Two views of a 2nd instar caterpillar, early in this stage.

Two views of a 2nd instar caterpillar, length: 9.5mm.

Two views of a late 2nd instar caterpillar, dormant prior to its moult, length: 11mm.

The 3rd instar caterpillar mostly resembles the previous instar. The head capsule is brown in the cephalic horns and the basal areas around the mouth parts but pale brown elsewhere. This stage takes 3-4 days to complete with body length reaching about 16-17mm.

Two views of a newly moulted 3nd instar caterpillar, length: 9mm.

Two views of a 3nd instar caterpillar, length: 17.2mm.

Two views of a late 3nd instar caterpillar, dormant prior to its moult.

The 4th instar caterpillar bears a close resemblance to the 3rd instar caterpillar initially with no obvious change of any features or markings. As growth progresses, the body base colour could change to either pale brown or pale yellowish green, with oblique and obscure stripes appearing laterally. Small reddish specks can be observed in these strips on the leading abdominal segments. The 4th instar lasts about 4-4.5 days with body length reaching 24-28mm.

Two views of a newly moulted 4th instar caterpillar, length: 17mm.

Two views of a 4th instar caterpillar, early in this stage, length: 21mm.

Two views of a 4th instar caterpillar, late in this stage, length: 26.5mm.

Two views of a late 4th instar caterpillar, dormant prior to its moult, length: 28mm.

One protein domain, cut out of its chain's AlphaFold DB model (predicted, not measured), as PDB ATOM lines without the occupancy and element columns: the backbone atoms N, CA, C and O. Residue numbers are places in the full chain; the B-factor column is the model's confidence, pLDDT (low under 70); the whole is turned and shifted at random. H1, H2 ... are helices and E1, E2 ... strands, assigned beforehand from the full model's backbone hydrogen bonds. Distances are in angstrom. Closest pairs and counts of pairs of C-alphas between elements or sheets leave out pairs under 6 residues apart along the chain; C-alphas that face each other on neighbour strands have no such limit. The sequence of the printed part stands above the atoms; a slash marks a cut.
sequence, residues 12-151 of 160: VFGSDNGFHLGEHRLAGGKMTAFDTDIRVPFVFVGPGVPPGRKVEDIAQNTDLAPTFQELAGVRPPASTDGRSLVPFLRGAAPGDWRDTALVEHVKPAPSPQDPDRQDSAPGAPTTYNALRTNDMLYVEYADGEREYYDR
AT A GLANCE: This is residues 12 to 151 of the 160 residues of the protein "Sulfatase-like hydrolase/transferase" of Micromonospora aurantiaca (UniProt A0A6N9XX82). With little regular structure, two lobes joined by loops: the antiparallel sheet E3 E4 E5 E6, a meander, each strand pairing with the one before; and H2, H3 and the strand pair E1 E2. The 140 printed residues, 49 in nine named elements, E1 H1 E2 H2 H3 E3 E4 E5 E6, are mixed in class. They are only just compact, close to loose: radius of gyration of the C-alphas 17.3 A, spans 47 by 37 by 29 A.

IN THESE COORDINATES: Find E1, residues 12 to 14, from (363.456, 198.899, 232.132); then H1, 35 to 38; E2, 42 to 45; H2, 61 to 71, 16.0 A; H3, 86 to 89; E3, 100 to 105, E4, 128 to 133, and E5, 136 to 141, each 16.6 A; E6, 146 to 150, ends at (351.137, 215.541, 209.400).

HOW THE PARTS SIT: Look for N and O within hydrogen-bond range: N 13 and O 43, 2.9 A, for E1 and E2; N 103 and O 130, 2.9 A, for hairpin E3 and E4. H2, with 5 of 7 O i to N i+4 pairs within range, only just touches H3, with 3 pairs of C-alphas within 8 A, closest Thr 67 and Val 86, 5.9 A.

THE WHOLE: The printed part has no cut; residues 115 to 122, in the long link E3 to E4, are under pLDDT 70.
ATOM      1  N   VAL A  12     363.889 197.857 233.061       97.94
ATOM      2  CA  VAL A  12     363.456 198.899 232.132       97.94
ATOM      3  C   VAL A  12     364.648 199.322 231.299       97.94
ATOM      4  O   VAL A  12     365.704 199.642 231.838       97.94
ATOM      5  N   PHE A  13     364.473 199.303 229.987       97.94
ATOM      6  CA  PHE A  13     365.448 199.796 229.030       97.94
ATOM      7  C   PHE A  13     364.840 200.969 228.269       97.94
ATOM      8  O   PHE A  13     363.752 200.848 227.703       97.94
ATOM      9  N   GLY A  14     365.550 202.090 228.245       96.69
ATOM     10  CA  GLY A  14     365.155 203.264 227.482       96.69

The next moult brings the caterpillar to its 5th and final instar. So far only the brown colour form has been observed in three specimens bred over the past 2 years but it is likely that a yellow/green form exists too. Feature wise, the brown cephalic horns are now orange-coloured at the tip, and the oblique stripes on the body segments broader and more prominent. The red specks seen in the stripes in the earlier instar are now black and larger. Red coloration on the dorsum of posterior segments have completely vanished. In a period of 7-9 days, the body grows to a maximum length of about 38-39mm.

Two views of a newly moulted 5th instar caterpillar, length: 28mm.

Two views of a 5th instar caterpillar, length: 36mm.
Two views of a 5th instar caterpillar, late in this stage, body shortened and body colour changed to mostly green, length: 31mm.

Toward the end of the 5th instar, the body gradually shrinks in length and turn mostly green. Finally the caterpillar finds a spot on the underside of a leaf blade or a stem to spin a silk pad. It then secures itself there via its claspers at its anal end, and assumes its upside-down pre-pupatory pose.

A prep-pupa of the Long Brand Bush Brown.

After one day as a pre-pupa, pupation takes place. The smooth pupa is mostly green throughout. It is somewhat angular in appearance, with a dorsal keel on the thorax and ridges defining the dorsal wing margins. There are small, black specks dotting the wing pad and the ventral side of the abdomen. Dorso-lateral pairs of small and obscure yellowish spots can be observed on abdominal segments 2-6. Length of pupae: 16-17mm.

Three views of a pupa of the Long Brand Bush Brown.

After 5-5.5 days of development, the pupa becomes darkened in color, and the ringed-spot on the forewings can now be seen through the pupal skin in the wing pads. The next day the eclosion event takes place with the adult butterfly emerges to start the next phase of its life cycle.

Three views of a mature pupa of the Long Brand Bush Brown.

A newly eclosed Long Brand Bush Brown.

  • [C&P4] The Butterflies of The Malay Peninsula, A.S. Corbet and H.M. Pendlebury, 4th Edition, Malayan Nature Society.
  • Butterflies of Thailand, Pisuth Ek-Amnuay, 2nd Edition, 2012.
  • A Field Guide to the Butterflies of Singapore, Khew S.K., Ink On Paper Communications, 2010.
Text by Horace Tan, Photos by Nelson Ong, Loke PF, Tan Ben Jin, Federick Ho, Khew SK and Horace Tan